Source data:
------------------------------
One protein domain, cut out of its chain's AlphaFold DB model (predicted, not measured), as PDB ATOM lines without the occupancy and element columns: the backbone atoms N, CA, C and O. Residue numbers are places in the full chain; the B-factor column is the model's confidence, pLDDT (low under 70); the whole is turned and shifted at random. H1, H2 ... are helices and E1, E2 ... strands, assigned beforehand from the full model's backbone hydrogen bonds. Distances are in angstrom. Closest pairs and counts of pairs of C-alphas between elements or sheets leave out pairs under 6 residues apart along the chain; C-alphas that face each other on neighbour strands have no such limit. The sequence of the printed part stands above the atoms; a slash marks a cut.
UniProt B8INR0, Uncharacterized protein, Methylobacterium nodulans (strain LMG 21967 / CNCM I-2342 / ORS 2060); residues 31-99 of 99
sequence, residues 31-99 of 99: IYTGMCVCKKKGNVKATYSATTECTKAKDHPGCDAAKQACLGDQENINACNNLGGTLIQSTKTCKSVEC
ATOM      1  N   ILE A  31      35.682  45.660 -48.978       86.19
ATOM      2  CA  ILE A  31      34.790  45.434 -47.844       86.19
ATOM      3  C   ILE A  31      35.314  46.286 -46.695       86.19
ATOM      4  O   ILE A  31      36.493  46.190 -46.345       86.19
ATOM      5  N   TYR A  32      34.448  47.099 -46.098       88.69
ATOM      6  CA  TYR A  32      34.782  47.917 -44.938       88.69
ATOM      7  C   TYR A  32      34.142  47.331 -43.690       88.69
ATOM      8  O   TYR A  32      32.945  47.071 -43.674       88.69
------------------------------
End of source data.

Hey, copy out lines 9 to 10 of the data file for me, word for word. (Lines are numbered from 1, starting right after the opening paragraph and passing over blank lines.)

ATOM      7  C   TYR A  32      34.142  47.331 -43.690       88.69
ATOM      8  O   TYR A  32      32.945  47.071 -43.674       88.69